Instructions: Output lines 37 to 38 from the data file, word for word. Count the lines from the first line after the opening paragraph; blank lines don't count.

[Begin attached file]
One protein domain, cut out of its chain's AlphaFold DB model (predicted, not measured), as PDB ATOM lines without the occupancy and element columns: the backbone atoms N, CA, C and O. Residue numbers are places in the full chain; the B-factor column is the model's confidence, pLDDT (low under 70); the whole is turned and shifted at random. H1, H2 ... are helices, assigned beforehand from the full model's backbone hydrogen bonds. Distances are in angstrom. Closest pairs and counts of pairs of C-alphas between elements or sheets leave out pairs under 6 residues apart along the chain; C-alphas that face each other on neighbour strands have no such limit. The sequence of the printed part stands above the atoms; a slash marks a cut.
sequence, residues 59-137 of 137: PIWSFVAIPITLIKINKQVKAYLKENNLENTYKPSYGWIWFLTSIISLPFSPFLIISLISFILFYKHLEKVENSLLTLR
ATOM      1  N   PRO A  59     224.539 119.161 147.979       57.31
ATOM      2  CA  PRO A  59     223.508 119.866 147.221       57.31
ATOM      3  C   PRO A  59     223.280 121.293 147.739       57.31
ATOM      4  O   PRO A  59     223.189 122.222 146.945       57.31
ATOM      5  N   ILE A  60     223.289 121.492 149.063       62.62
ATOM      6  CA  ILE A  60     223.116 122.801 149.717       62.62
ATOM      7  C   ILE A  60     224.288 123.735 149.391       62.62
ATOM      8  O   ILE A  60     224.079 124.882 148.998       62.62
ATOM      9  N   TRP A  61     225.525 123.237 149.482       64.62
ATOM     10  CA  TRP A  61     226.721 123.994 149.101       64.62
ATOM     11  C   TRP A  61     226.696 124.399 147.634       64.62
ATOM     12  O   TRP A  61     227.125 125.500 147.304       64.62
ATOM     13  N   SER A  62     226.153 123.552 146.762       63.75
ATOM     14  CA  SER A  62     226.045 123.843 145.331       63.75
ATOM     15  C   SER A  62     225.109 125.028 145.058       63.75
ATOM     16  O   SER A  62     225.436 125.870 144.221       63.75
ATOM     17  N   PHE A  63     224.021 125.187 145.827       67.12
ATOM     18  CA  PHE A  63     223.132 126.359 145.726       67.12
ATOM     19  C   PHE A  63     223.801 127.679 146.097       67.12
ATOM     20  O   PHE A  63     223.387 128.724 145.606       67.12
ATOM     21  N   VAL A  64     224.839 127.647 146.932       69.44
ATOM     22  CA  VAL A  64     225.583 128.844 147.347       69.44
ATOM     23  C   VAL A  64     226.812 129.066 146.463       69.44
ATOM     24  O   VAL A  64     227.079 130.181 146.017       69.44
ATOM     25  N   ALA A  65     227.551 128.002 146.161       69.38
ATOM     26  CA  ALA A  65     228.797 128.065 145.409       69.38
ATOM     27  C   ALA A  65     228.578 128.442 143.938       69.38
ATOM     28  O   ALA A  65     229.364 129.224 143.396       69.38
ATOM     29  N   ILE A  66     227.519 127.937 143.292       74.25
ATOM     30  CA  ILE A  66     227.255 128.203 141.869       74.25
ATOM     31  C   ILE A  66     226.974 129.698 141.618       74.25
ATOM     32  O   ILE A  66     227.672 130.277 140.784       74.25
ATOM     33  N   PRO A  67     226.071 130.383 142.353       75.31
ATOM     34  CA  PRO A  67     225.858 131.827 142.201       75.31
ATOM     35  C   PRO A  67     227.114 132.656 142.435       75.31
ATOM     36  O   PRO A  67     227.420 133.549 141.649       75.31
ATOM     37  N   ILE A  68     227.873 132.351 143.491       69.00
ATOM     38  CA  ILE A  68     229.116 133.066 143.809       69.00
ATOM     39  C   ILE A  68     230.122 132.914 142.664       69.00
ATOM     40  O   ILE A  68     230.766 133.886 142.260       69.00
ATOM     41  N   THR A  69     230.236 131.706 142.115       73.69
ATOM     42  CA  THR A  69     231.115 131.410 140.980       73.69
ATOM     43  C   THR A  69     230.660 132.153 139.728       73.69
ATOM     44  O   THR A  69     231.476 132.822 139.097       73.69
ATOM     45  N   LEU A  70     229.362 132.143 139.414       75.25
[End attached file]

ATOM     36  O   PRO A  67     227.420 133.549 141.649       75.31
ATOM     37  N   ILE A  68     227.873 132.351 143.491       69.00